Friday, December 20th, 2019
Pet of the Week
Ward 3 Neighborhood Association/Coalition Meetings
Ward 3 Events
City Wide Events
Did You Know?
End of Year Review
2019 was my second full year serving you as the Ward 3 Council Member. This will be our last newsletter for 2019 and I’d like to take the opportunity to look back at what we have accomplished. It is an honor to serve as your Council Member. I wish you all a safe and happy holiday season.
Spending time in Ward 3’s neighborhoods is one of the highlights of my job. There are 26 neighborhood associations in Ward 3 and I enjoy visiting each. I joined many of them for meetings, picnics, block parties and other great events this year.
Mayor Rothschild, Mrs. Mary Jane Woodard, Council Member Durham, Paul Ross and Kevin Woodard pose for a picture at the 2nd Annual Sugar Hill Block party in November.
Every year, there are annual events I look forward to. Ward 3 hosted our New Year’s Open house in January which was deliciously catered by Taquería Juanitos. Although not in Ward 3, I rode in the 94th Annual Rodeo Parade alongside Council Member Fimbres in February. Throughout tax season, we hosted the United Way’s VITA program every Saturday. And in April, I joined our Parks and Rec Department at the annual EGGstravaganza at Mansfield Park. I look forward to each of these events in 2020.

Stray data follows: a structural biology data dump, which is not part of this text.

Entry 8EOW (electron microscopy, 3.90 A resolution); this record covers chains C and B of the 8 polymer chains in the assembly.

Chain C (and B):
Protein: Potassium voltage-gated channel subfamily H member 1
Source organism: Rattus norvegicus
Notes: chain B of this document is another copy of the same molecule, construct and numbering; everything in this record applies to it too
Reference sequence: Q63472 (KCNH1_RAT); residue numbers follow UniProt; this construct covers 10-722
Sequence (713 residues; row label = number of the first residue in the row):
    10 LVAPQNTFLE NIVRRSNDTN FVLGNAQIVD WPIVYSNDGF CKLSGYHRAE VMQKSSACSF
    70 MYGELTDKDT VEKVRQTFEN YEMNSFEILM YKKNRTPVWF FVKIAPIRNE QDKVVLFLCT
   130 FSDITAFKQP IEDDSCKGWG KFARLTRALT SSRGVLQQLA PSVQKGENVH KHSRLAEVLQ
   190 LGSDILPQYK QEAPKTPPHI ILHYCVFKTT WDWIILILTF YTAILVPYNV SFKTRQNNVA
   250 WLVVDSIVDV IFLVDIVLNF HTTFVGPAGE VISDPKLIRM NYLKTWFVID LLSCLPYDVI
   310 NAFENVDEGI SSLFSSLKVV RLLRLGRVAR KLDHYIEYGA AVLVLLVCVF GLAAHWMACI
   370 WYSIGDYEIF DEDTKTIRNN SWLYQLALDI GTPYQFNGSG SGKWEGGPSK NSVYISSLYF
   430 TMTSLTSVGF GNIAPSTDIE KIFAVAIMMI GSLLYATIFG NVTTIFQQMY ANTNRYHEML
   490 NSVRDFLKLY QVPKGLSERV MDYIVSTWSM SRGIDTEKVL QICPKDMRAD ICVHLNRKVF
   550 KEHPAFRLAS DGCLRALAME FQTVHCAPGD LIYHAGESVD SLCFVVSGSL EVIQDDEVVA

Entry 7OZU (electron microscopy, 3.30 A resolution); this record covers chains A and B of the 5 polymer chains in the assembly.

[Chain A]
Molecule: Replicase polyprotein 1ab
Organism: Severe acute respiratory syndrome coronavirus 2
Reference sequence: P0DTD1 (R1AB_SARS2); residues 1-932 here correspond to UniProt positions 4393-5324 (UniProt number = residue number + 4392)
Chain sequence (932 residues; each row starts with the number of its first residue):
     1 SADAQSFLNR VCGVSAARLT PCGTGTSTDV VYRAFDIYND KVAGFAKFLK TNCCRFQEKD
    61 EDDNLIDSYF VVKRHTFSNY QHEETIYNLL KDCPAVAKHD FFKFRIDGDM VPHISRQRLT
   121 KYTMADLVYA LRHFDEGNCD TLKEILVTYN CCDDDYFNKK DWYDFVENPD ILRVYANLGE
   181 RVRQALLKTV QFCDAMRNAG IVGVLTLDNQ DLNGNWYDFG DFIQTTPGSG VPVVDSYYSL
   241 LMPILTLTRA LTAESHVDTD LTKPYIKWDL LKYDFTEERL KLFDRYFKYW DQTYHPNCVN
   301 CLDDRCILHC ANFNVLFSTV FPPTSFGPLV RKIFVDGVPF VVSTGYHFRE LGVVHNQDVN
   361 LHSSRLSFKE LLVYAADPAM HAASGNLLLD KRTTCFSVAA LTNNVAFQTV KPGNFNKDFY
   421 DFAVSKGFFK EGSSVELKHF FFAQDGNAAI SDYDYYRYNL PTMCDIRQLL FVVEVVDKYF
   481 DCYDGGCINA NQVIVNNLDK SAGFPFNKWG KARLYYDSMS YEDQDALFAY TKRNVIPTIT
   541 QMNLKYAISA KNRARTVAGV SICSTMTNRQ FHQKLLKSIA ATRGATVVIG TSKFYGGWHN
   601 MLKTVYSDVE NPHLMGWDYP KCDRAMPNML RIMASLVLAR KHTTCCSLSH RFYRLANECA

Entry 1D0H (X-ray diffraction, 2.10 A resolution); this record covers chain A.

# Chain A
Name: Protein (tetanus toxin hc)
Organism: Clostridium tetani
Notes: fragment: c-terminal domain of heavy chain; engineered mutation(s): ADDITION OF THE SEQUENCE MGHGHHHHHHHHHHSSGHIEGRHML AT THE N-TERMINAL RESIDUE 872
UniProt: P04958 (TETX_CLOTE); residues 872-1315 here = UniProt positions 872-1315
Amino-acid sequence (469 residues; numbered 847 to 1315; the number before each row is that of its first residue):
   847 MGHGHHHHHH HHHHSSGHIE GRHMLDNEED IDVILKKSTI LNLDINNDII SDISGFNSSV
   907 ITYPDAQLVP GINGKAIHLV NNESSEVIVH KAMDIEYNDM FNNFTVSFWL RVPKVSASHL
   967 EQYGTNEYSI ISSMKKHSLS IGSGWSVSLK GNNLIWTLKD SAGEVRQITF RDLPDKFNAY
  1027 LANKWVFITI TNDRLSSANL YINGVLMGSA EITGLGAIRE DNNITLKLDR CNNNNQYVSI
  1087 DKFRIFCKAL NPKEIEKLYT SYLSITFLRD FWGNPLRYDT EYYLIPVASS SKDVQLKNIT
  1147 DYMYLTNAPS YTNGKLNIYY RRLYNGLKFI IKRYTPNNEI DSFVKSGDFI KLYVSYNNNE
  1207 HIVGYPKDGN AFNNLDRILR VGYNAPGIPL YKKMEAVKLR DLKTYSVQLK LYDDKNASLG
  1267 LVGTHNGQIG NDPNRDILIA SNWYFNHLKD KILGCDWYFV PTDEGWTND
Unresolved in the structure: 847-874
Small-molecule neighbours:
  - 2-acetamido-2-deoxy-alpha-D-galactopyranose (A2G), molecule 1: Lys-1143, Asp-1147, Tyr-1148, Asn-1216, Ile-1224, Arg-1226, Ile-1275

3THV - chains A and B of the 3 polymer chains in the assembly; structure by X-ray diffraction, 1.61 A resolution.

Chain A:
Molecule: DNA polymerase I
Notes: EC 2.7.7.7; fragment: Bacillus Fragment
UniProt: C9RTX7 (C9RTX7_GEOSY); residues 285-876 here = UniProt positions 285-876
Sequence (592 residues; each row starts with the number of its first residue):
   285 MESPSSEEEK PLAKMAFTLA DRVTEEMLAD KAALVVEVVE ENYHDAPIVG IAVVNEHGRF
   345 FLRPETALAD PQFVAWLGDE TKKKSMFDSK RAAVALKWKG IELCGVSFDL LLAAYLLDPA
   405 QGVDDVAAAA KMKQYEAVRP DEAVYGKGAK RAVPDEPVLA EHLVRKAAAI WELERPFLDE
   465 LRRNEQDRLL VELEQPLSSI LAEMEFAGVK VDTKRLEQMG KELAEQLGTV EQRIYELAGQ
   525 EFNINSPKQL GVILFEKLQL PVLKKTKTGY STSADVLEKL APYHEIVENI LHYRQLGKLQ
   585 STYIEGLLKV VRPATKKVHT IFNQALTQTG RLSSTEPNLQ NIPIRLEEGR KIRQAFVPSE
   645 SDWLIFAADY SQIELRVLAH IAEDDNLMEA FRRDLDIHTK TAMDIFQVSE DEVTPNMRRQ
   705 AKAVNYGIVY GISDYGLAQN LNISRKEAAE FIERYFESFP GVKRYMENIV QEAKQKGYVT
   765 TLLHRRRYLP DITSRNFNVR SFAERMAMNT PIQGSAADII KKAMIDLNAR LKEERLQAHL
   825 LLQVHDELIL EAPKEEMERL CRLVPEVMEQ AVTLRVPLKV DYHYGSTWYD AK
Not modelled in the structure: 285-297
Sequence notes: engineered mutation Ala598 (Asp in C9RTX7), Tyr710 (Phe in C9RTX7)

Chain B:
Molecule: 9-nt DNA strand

One of the youngest of the more than 200 dogs and cats who received a free vaccine and microchip at Donna Liggins this October waits his turn to see the vet.
This year brought some very exciting new opportunities to engage our community. We worked with the Pima Animal Care Center and the staff at the Donna Liggins Center to host a free vaccine clinic for cats and dogs in October. It was a huge success. Such a big success that we’re planning to bring it back next year.
I’d like to take a moment to thank all the neighborhood leaders who work with me and my office. The work they put in to build community is invaluble to me as I try to work to meet the needs of the roughly 80,000 constituents of Ward 3. I look foward to working with you all next year.
Tucson Delivers: Better Streets + Safer City
In January, I was able to kick the year off with a ribbon cutting for the Starr Pass and La Cholla road resurfacing projects under the Prop 101 program. In 2017, voters approved Prop 101, which was a 5-year half-cent sales tax increase to be used for public safety needs and road repair. The program is projected to raise $150 million for public safety needs and $100 million for road repair and maintenance through 2022.